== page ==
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Stormy Daniels, Goldman Sachs, Betsy DeVos: Your Monday Evening Briefing

But charter school initiatives in the state have not been consistently successful, and schools there are considered among the worst in the country.

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Joe Raedle/Getty Images

3. Stormy Daniels, the adult film star who says she had an affair with President Trump, offered to return $130,000 she was paid by his personal lawyer.

She is seeking an end to her deal to keep quiet about what she describes as a relationship that started in 2006 and lasted for months.

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Chris J Ratcliffe/Getty Images

4. “We shall not tolerate such a brazen act to murder innocent civilians on our soil.”

That was Britain’s leader, Theresa May, issuing an unusually direct condemnation of Russia. She said it was “highly likely” the Kremlin was behind the poisoning of a former Russian spy who was recently attacked with a nerve agent in southern England. Above, a police car was removed as part of the investigation.

As Robert Mueller expands his investigation of Russian meddling in the 2016 presidential election in the United States, a Republican-led House committee is wrapping up its inquiry. “We found no evidence of collusion” by the Trump campaign, a top Republican lawmaker said.

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Kazuhiro Nogi/Agence France-Presse — Getty Images

5. In Japan, Prime Minister Shinzo Abe’s past words may be coming back to bite him.

He said last year that he would resign if evidence emerged that implicated him in a sweetheart land deal. Now a report has raised new questions about the matter, concluding that someone deleted references to his wife and senior members of his party in official documents related to the deal.

A Japan analyst said that “the basis for him seeking a third term is evaporating.” Above, a protest in Tokyo.

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Guerin Blask for The New York Times

6. Goldman Sachs appears to have settled on its next leader. He moonlights as a D.J.

The surprise retirement announcement of a top executive at the prestigious firm cleared the path for David M. Solomon, above, a banker who has side gigs performing electronic dance music, to become the next C.E.O. He is expected to succeed Lloyd Blankfein, one of Wall Street’s longest-serving top executives, as soon as the end of this year.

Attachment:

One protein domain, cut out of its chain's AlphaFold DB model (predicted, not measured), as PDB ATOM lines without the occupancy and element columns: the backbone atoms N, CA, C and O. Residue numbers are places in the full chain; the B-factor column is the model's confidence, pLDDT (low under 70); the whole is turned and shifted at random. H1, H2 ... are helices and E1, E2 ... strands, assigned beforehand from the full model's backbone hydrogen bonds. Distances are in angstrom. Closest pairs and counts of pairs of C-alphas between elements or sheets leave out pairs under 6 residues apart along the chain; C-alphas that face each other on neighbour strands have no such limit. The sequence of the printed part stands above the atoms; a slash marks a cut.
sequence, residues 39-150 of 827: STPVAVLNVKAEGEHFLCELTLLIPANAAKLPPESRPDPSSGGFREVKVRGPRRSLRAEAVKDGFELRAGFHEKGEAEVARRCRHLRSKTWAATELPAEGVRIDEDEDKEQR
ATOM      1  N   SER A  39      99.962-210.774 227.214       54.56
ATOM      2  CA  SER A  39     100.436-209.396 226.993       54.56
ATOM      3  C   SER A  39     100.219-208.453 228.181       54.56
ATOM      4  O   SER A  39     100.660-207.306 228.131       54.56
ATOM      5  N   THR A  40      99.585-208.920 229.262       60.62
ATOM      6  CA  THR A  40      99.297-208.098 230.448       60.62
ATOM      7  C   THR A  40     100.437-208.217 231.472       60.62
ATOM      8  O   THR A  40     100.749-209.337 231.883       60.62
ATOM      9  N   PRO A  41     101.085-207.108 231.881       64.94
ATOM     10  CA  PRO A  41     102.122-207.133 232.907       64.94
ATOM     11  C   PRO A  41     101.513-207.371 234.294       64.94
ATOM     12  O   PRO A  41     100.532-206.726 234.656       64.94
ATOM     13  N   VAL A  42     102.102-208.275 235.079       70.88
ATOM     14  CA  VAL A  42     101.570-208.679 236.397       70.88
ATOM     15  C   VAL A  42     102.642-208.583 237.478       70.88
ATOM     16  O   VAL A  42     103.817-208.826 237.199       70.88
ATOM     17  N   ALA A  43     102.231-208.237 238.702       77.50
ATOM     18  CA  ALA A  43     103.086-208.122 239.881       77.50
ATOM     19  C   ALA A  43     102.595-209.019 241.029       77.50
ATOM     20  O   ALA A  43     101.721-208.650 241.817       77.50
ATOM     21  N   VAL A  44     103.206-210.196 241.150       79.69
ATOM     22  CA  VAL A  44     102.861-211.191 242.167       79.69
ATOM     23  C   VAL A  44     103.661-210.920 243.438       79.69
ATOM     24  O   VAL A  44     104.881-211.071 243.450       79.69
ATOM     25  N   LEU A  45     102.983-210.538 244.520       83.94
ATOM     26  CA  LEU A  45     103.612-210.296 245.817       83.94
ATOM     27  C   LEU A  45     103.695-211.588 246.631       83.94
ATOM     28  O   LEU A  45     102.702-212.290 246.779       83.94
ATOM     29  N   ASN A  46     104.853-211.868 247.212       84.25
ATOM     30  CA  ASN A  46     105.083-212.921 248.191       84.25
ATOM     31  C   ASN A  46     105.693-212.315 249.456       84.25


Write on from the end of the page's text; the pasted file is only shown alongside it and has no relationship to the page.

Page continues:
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Justin Lane/EPA, via Shutterstock

7. Five passengers were trapped in their safety harnesses as a helicopter submerged after crashing into the East River off Manhattan on Sunday. Inflatable pontoons, above, appeared to be activated but did not keep the copter afloat.

Rescue divers trying to cut the passengers free struggled with a swift current as the helicopter, lashed to a tugboat, floated downstream. By the time the people were extricated, it was too late: The pilot, who had climbed out quickly, was the only survivor.

The victims included a firefighter, a journalist and a tourist.

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Sara Krulwich/The New York Times

8. The Metropolitan Opera fired James Levine, above, considered one of the country’s greatest conductors, after finding evidence of “sexually abusive and harassing conduct.”

He is the highest-profile figure in classical music to have his career upended during the national reckoning over sexual misconduct. The Met opened its investigation in December after a report in The New York Times.

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Julie Jacobson/Associated Press

9. Time to fill out your bracket: The N.C.A.A. men’s basketball tournament starts Thursday. The No. 1 seeds are Virginia, Villanova, Kansas and Xavier. Above, Duke’s Trevon Duval.

“The biggest subplot,” our college basketball reporter writes, “is that the tournament is being played in the shadow of a widespread federal investigation into corruption in college basketball recruiting.”

Here are experts’ predictions, the biggest snubs and a printable bracket. The bracket for the women’s tournament was unveiled tonight.

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Ben Hines, via Facebook

10. “Only by being exposed to brilliant, intelligent, kind black women can my girls and other girls of color really understand that their goals and dreams are within reach.”

Those were the words of Jessica Curry, the mother of the 2-year-old girl whose admiration of Michelle Obama’s portrait was captured in a photo that went viral. Ms. Curry wrote in an Op-Ed essay that her daughter, Parker, above, was “awe-struck” when she later met the former first lady and danced with her.

“Maybe color, gender and race will be insignificant when Parker is an adult,” Ms. Curry wrote. “This dream lives on and seems closer to realization in every generation.”

Have a great night.

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